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EU SWIFT Agreement ignores UK Data Protection legislation
Date 06/07/2010 15:15  Author webmaster  Hits 3002  Language Global
The passing of a new SWIFT financial transaction agreement with the United States simply ignores UK data protection laws and hands data about UK citizens to the US Government without their consent, UKIP MEP Gerard Batten said today.
Mr Batten, who is a member of the European Parliament's Civil Liberties committee, said that the agreement simply 'trashed the basis of the UK's Data Protection Act' and allowed a foreign government to access private, personal data on financial transaction whenever it saw fit.
Mr Batten said, "Once again, the EU has ignored the rights of individuals in the interests of furthering its own agenda.
"The agreement relies upon the US government being honest and transparent about its access to data, despite the US having ignored EU legislation for the previous 5 years.

"Not only is this a completely one-sided piece of legislation which benefits the US without offering corresponding benefits to European nation states, it also tramples over UK national law."
Although the UK retains on opt-out over entering the agreement, it is clear from the UK government briefing that the UK intends not to exercise the opt-out clause.
Speaking during the debate in Strasbourg earlier today, Mr Batten told parliamentarians: "This agreement is proposed under the Lisbon Treaty and therefore lacks all democratic legitimacy."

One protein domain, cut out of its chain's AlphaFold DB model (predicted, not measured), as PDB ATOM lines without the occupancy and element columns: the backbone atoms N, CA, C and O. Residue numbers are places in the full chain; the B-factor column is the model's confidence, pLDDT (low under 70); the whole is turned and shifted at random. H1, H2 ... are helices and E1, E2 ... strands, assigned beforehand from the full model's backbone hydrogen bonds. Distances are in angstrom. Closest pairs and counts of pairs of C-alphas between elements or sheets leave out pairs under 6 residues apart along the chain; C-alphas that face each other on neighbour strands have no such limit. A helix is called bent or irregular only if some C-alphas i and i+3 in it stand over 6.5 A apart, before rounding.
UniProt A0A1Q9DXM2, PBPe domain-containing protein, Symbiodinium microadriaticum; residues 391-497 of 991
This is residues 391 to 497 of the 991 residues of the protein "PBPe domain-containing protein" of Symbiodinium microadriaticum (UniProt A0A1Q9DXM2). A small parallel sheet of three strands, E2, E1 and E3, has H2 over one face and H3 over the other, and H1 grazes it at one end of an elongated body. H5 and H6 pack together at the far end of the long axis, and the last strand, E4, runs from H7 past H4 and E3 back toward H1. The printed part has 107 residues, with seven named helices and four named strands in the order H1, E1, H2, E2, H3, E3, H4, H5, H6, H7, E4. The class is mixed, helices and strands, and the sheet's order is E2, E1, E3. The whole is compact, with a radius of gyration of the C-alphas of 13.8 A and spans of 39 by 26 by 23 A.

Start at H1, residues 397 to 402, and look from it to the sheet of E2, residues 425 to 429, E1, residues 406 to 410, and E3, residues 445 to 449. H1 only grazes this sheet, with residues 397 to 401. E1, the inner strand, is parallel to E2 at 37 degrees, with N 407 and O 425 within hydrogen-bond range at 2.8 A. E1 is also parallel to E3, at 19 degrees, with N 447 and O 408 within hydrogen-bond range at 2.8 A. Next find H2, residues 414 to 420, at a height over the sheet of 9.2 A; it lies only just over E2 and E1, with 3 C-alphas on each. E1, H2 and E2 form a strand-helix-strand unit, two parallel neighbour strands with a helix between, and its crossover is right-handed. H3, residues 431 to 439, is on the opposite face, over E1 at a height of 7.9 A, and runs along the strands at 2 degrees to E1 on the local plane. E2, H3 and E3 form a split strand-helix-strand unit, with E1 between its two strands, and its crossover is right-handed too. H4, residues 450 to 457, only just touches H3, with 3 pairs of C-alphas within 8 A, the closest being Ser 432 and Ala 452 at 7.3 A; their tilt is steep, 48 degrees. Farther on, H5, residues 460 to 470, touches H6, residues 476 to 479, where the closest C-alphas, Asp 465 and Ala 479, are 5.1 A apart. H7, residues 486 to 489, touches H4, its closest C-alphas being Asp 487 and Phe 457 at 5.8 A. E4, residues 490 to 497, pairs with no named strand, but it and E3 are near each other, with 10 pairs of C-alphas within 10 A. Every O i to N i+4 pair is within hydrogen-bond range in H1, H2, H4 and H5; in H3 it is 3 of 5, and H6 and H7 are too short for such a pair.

He added: "This is a problem that will come back to haunt us continually in the years to come. You have created an illegal state and now you make illegal laws.
"Look at the way that this was done. These few MEPs that were given access to this secret agreement were only allowed to see it after signing a declaration of honour not to reveal its contents. 
"Most importantly, the people of Europe to whom the information actually belongs are totally unaware of its contents.
"More specifically, the proposed legislation is illegal under existing UK data protection law governing the international transfer of private citizens' personal details. Under the act such information cannot be shared without the consent of the individuals concerned."
Mr Batten said that "the USA authorities have already shown that they simply help themselves to such as and when they deem fit. The USA cannot be trusted to observe other nations' rights. The confidential and private financial data in question belongs to the individual and not the European Union or the European Parliament. They have no right to share it with the USA or anybody else."
Mr Batten asked by what right did Britain's representative on the Council over-ride existing national law in order to reach this agreement.
"Terrorism has to be opposed," Mr Batten said, "but it must not be used as a cloak to remove citizens' rights and protections.
"This is just the latest example of how the EU is creating an undemocratic, illegitimate political state. The UK Independence Party will vote against."
The initial SWIFT agreement which tmmission attempted to impose on the EU was rejected by the European Parliament in January of this year.  This agreement is a replacement which contains a number of unworkable data protection safeguards which rely on the US not acting as it did previously and simply ignoring data protection concerns.

SWIFT II: Civil Liberties Committee approves draft agreement (European Parliament Press Release)